Free Download: Reports & Graphics « Keeping Pace.
As the number of K-12 students who take online courses continues to grow — more than two million are currently enrolled — the need to uphold rigorous standards to online education is becoming that much more important. And with criticism leveled at many online schools for poor academic performance, the online education model needs to create a more accurate way to assess the quality of the dozens of programs in the space.
That’s the premise of a new report published by the International Association for K-12 Online Learning (iNACOL) entitled “Measuring Quality from Inputs to Outcomes,” which focuses on laying out a new system of metrics. The report advocates for a new assessment model that focuses on competency-based evaluations that measure a student’s learning trajectory – including proficiency and growth – rather than what the organization call “inputs,” as traditional schools do. Inputs include things like teacher licensing and curriculum and textbook standards. Those inputs are not tied to student achievement, the authors argue, so they fail as metrics for assessing whether an online education program is doing its job.
Read more: How to Uphold Online Learning Standards to Quality Education | MindShift.
Online learning divides opinion like few other issues in the world of higher education.
But regardless of whether you think this is a good or bad thing, there is no escaping the fact it is here to stay.
Despite claims about the democratisation of education through free online university courses and open educational resources, some potential students are being left on the wrong side of the digital divide.
Learners need not only the physical connections to the internet and appropriate hardware, but also the familiarity with technology to make online learning work.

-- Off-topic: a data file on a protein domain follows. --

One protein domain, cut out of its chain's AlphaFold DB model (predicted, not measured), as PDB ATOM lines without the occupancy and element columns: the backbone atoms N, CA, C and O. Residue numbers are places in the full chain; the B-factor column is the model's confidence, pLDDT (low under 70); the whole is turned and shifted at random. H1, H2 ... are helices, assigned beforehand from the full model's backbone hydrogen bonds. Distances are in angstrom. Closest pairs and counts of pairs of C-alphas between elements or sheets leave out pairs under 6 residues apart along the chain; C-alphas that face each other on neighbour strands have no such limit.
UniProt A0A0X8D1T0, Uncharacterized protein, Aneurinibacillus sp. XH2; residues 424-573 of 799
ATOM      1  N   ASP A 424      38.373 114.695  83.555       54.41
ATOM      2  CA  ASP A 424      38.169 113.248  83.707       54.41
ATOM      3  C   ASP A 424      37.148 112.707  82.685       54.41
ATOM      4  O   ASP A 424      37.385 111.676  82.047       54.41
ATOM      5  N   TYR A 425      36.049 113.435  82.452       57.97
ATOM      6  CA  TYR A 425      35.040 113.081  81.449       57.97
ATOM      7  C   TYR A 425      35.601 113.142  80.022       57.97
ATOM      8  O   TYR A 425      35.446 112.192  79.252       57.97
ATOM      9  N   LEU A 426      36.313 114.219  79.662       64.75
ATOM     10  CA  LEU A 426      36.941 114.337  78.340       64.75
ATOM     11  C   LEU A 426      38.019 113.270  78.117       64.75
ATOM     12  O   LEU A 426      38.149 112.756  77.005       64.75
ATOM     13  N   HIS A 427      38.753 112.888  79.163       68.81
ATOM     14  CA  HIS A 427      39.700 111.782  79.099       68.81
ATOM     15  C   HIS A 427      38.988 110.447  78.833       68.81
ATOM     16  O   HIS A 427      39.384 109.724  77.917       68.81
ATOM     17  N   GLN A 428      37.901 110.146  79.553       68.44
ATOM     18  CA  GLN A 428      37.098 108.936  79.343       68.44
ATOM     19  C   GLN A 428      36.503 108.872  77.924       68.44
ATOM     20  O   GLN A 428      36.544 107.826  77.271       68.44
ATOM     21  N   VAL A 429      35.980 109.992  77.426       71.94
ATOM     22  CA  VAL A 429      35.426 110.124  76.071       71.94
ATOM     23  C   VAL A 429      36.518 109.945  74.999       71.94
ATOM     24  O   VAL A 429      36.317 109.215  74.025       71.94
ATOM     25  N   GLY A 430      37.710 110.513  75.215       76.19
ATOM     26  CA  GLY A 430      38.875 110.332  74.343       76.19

Universities and governments need to do more to improve access to these resources or risk leaving some of the most disadvantaged students behind.
Full Text: Online education: can we bridge the digital divide?.
The Journal of Asynchronous Learning Networks invites submission of papers for a special issue focusing on Online Learning and Open Educational Resources (OER) for international development. The articles will focus on reaching rural or other hard-to-reach populations using education technologies that work for these populations. Some of the tools will include OER, online learning, blended learning, and mobile learning. OERs are learning resources made publically available and free to use, modify and redistribute. These include books, presentation materials, assessments and other types of resources. Online and blended learning is being used throughout the developing world in formal and informal learning in a variety of contexts from classrooms to mobile platforms. The issue will also focus on educational transformation where students will be engaged in the creation of resources and participatory research that helps communities develop.
Traditional vocational institutions, colleges and universities in emerging countries are facing unprecedented demand. Likewise, the demand for informal training is growing. Internet growth is on the verge of exploding and mobile platforms are already ubiquitous in many countries. Yet the scarcity of financial resources requires practitioners to develop creative solutions and innovative practices. Online and blended learning, and OER, offer promising solutions to meet demand and improve quality within the context of developing nations.
This special issue will explore current applications, research and future directions for online learning and OER in the context of developing countries. Papers should present a research study, an analysis or detailed case study on the topic, including data where possible. Papers might focus on trends, project outcomes, road-tested methods and promising models including implications for online education where appropriate. Manuscripts are due January 14, 2013 for the May issue.
Full Text: Special JALN issue on Online Learning and Open Educational Resources for International, Rural and Hard-to-Reach Populations, CFP | The Sloan Consortium.